The next day, the paint was dry, but the streaks were still faintly there. I rang her right up to describe what I was seeing. Susan instructed me to go ahead and add another coat and then walk away. “Don’t watch it dry!” she directed. Trusting her expertise, I obeyed. And guess what? She was, of course, precisely correct. That third coat did the trick, and after drying thoroughly, the streaks were completely gone.



As I continued to paint the other walls in the rooms, I had a lot of time to think. As I reflected on that experience, and the process of painting as a whole, God impressed upon me some truths about what occurs as we allow Him to transform us into His image.




The first parallel is the practice of moving everything out of the room. Before I began painting, our family took this as an opportunity to purge what was no longer useful or beautiful. We asked the question: does this still serve us well? Outdated decor, prints, accessories, and pillows that no longer fit harmoniously with the new style I was trying to achieve were put into boxes, destined for donation or the trash bin. The same practice takes place during our spiritual lives, as the Holy Spirit conforms us to His will. Attitudes and habits that used to be comfortable no longer serve us well and must be removed as we allow God to transform us. Speech and manner of living that don’t honor God are relegated to the discard pile so that we can make room for the new life we hope to walk out. If we permit Him, God will also remove those things in us which hinder the Holy Spirit to transform us into the image of God.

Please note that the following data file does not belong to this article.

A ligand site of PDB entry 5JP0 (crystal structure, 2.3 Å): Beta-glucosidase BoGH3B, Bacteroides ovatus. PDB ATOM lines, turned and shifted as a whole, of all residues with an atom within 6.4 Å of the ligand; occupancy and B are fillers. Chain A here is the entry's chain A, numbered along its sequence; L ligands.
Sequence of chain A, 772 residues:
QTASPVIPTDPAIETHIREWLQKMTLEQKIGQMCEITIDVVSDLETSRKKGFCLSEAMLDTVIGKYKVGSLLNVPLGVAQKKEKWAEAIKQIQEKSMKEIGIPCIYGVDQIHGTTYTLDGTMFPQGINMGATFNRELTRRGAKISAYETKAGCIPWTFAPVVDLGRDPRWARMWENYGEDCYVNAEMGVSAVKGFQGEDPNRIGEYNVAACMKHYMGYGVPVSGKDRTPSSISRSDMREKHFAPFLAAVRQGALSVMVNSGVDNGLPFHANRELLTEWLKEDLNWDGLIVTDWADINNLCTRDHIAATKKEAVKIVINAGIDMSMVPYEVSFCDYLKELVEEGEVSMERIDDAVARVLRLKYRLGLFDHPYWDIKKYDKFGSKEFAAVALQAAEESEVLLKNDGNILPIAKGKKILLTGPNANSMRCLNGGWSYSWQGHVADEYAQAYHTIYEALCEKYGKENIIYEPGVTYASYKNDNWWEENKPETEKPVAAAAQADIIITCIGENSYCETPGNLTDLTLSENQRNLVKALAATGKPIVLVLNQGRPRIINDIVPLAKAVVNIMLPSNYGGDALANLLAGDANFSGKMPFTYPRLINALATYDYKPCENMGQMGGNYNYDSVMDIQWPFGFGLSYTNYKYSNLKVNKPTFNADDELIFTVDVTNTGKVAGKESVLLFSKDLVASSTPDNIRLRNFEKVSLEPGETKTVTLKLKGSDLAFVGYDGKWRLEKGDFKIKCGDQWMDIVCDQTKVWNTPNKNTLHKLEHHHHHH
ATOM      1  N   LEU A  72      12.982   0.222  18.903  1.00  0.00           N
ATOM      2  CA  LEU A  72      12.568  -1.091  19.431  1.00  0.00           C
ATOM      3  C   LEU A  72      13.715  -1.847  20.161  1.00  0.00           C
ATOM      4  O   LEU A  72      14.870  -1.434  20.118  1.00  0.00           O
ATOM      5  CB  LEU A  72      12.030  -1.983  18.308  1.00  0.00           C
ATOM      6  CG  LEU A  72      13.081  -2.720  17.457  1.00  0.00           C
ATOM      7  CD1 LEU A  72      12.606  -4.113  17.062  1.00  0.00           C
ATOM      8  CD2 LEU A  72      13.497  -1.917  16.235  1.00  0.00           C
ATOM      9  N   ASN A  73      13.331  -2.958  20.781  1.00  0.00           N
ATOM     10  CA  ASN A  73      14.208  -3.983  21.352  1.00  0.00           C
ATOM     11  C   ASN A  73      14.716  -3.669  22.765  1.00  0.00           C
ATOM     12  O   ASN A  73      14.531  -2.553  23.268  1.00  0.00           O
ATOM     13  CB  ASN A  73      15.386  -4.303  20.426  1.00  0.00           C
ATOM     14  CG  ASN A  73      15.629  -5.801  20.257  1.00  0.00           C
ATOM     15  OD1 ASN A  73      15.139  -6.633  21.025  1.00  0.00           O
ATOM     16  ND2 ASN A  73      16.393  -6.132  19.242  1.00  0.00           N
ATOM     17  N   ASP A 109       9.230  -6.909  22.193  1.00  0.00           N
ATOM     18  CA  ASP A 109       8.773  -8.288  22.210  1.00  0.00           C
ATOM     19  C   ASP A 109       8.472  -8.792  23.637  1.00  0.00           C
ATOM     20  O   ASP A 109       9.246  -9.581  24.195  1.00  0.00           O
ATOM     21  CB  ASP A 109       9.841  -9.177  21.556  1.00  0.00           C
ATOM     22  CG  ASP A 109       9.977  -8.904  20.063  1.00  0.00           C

In fact, scripture is filled with examples of the types of things needing to be purged:

  • Put away from you crooked speech, and put devious talk far from you. Proverbs 4:24

  • So put away all malice and all deceit and hypocrisy and envy and all slander. I Peter 2:1

  • Let all bitterness and wrath and anger and clamor and slander be put away from you, along with all malice. Eph. 4:31

  • Therefore put away all filthiness and rampant wickedness and receive with meekness the implanted word, which is able to save your souls. James 1:21

  • Therefore, having put away falsehood, let each one of you speak the truth with his neighbor, for we are members one of another. Eph. 4:25

  • But now you must put them all away: anger, wrath, malice, slander, and obscene talk from your mouth. Col. 3:8

If all these commands seem overwhelming and impossible for you to obey, you’re in good company! We can’t in our own power fulfill them; but the Holy Spirit is working in us to accomplish them, and we are each being transformed a bit at a time. It may not happen all at once, but it is taking place from one degree to another.